Spot Fires

When I was in university, I tutored at an after-school place. The lady who ran the joint taught both math and English, and her descriptions of those disciplines were very different. Teaching math had clear, demonstrable outcomes. When you taught kids to add, they could add. When you taught kids to multiply, they could multiply. There were discrete building blocks, distinct operations that the kids could execute on request. English, however, was like filling a bucket full of holes. You could slap tape over the holes, block out some specific issues – like how to spell particular words – but progress was less modular. It was about plugging enough holes that the water level in the bucket could rise over time. Math was about blocks, and English was about water. Partly I suspect that appraisal reflected the pressures of the industry. In supplementary education, parents and caregivers want results. They want their kid to get a passing grade in their next report, and if you can’t deliver that within the space of a ten-week term, they might move on and look for another tutor. Results in English tended to take longer than the math stuff – there was a need to explain why that was the case.

It’s funny though, how we talk about progress. It can come in blocks or in waves. ‘Waves’ is often used to suggest periods of plateau followed by short bursts of rapid growth, but I can’t help thinking about it as something more tidal – as moving forwards, and then backwards. After all, we know that failure can be progress – non-achievement as its own form of achievement, offering insights into how to do better next time. Failure offers a photo negative form of success, illuminating your subject by emphasizing its borders, its boundaries, the space outside of and around of where you want to be. Some educational methods are built entirely around that bordering method – in sports education, for instance, you can train people to control a ball by asking them to repeat given movements with balls the next size up or down. Thus a bowler in cricket might practise with both a ping pong ball and a soccer ball – the idea being that you create a deeper understanding of the cricket ball by rehearsing the same actions with its neighbours in size and weight. Progress made latitudinal.

I originally called this site ‘Going Through the Wash’. Terrible for SEO, but I liked the imagery. The ocean breaking on the shore, a front-loaded washing machine on a spin cycle, all the contents tumbling over each other. I liked the repetition, the cyclic nature, the restless driving motion brought into balance by the moon. It spoke of cleansing and wearing down, and eventually of harmony. Progress, in that context, became modular – not in the sense of the modular block, but of modular arithmetic. On a clock, six and seven do not make thirteen: they make one. In the same way, progress here wraps around itself, returning to its point of origin.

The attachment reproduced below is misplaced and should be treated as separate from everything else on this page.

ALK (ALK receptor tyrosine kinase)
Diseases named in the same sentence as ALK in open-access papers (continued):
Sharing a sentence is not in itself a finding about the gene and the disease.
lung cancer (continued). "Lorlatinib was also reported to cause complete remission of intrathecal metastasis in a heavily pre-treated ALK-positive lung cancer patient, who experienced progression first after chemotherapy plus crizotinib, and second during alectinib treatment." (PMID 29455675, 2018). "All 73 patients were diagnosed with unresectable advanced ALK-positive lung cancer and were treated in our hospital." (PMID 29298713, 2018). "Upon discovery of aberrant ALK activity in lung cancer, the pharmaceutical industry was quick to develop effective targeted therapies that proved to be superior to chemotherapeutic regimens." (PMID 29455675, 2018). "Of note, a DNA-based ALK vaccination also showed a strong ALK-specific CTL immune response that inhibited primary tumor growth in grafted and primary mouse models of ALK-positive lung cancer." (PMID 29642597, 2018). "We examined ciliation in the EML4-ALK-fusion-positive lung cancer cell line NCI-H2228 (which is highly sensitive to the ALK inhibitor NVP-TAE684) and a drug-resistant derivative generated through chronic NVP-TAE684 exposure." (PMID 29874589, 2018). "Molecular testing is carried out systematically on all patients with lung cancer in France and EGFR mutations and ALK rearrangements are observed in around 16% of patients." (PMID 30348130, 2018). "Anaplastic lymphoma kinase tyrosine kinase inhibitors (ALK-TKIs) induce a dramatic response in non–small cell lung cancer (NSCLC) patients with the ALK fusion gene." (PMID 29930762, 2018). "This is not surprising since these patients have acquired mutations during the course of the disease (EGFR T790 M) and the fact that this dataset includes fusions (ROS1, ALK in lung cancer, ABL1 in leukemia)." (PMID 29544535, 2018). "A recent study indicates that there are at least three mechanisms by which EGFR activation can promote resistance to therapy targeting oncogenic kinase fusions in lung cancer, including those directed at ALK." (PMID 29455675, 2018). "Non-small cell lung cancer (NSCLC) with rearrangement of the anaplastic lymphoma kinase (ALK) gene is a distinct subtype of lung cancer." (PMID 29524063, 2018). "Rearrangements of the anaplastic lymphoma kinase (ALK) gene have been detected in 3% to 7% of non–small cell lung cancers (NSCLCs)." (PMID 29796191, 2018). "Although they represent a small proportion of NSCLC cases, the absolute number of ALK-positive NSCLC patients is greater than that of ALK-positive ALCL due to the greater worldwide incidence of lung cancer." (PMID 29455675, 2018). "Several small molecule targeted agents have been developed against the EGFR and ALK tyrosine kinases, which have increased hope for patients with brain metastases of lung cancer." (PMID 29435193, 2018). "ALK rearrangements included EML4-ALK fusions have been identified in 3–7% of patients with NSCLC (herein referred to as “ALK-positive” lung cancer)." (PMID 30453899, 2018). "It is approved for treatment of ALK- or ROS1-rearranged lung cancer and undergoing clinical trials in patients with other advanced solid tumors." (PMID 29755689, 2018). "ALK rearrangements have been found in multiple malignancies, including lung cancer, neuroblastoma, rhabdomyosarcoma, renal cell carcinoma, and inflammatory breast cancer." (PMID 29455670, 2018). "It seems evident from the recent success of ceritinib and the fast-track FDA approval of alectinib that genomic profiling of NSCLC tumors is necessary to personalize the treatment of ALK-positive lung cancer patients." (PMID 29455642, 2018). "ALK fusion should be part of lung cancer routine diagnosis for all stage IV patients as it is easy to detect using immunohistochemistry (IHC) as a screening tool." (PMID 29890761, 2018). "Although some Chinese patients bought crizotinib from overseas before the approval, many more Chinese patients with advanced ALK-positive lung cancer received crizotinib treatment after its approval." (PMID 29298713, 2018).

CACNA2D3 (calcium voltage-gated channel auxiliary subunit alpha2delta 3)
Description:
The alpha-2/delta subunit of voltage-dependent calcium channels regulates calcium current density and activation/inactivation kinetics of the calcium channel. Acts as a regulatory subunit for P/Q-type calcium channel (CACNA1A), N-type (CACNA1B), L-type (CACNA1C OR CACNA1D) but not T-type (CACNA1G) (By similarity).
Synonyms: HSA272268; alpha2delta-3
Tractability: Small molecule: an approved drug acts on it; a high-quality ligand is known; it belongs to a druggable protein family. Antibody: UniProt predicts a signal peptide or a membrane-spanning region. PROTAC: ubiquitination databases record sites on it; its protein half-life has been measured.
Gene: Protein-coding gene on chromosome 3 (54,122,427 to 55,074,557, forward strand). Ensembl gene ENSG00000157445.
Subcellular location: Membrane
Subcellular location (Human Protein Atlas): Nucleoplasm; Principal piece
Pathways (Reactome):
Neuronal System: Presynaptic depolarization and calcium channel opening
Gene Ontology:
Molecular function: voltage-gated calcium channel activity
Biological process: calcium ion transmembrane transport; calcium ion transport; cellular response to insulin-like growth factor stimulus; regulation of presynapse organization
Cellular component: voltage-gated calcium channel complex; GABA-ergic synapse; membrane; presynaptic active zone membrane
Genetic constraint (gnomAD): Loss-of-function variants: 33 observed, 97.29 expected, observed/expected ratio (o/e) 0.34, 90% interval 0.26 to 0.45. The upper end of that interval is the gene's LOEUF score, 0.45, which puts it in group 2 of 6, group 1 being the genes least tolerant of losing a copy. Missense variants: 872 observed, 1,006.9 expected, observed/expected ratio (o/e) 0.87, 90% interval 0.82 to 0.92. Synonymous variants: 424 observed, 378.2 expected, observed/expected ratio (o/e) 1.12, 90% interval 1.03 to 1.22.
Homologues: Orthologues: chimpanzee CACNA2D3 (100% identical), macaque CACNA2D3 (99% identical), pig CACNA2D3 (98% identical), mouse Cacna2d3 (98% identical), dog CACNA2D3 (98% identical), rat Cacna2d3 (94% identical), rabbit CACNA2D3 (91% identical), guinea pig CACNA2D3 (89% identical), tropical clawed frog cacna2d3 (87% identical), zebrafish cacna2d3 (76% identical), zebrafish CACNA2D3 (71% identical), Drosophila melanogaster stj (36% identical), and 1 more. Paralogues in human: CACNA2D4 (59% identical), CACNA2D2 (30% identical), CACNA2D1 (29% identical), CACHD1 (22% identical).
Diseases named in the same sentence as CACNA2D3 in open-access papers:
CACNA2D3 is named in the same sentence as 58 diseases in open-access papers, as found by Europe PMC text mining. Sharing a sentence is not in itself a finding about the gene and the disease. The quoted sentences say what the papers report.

I’m thinking again about what I have to offer with this whole enterprise. I said this before, when we were talking about Paradise Killer, but I feel sometimes like this is all too much – too much to do every week. I like to have a queue of four to eight articles, to be writing as much as a month ahead of publication – but over this past year it’s been down to the wire. Lots of last-minute stuff, week in and week out. And I haven’t been enjoying many games, either. It’s been an uninspired year. Maybe my fault, maybe I’m picking the wrong titles, but I’ve not been excited by what I have played. I’ve had a brief burst of enthusiasm again with Paradise Killer and Eastshade, but I only wrote about those in September. The rest of the year up to that point has been hard going. I guess I’m thinking increasingly about the Wolfenstein articles, the 24-part series on those games. I knew I was achieving something with that. There was a clear milestone, a discrete object that could be treated as a whole. I haven’t had inspiration like that since – haven’t felt the drive to wrap myself as closely around a game for as long a period of time. That’s not necessarily a failure, but it might be. I’m just worried that I’m treading water. Failure is only a form of progress if you learn from it.

In a sense this project has been about developing my instincts. I had an instinct that video games and religion were not two disparate topics, but the same. That’s not to say that religion is a game, or that games are a religion – although to some people both of those statements are true. No: they are clearly separate topics, with separate, in some regards irreconcilable forms and goals and methods. And yet they are the same – not symbolically, not figuratively, not by analogy, not spiritually – but they are the same. I feel like a Catholic speaking on transubstantiation. The bread and wine are the body and blood of Christ – not chemically, not metaphorically – they simply are. It doesn’t make sense in any communicable way, in any language or system of meaning, and yet my instincts tell me it is true. I trust that. Similarly, when I write or read or play, I trust the direction of my instincts. I find myself in the midst of the river, and I let it carry me. Sometimes, though, a bit of active paddling is required. I have an instinct towards the self-destructive, towards the self-indulgent – which this absolutely is, by the way, and my apologies for that. Airing my dirty laundry in public – terrible form. In fairness, I end up apologising for just about everything that I’ve written. It’s never good enough. Sometimes we write to escape the flood of things that we’ve written. The trick is to harness it, to bend that flight around a central point and bring it back upon itself. That’s what I have to offer. Sometimes I just need to take a minute and check the leaks before dragging this punctured bucket any further down the lane.

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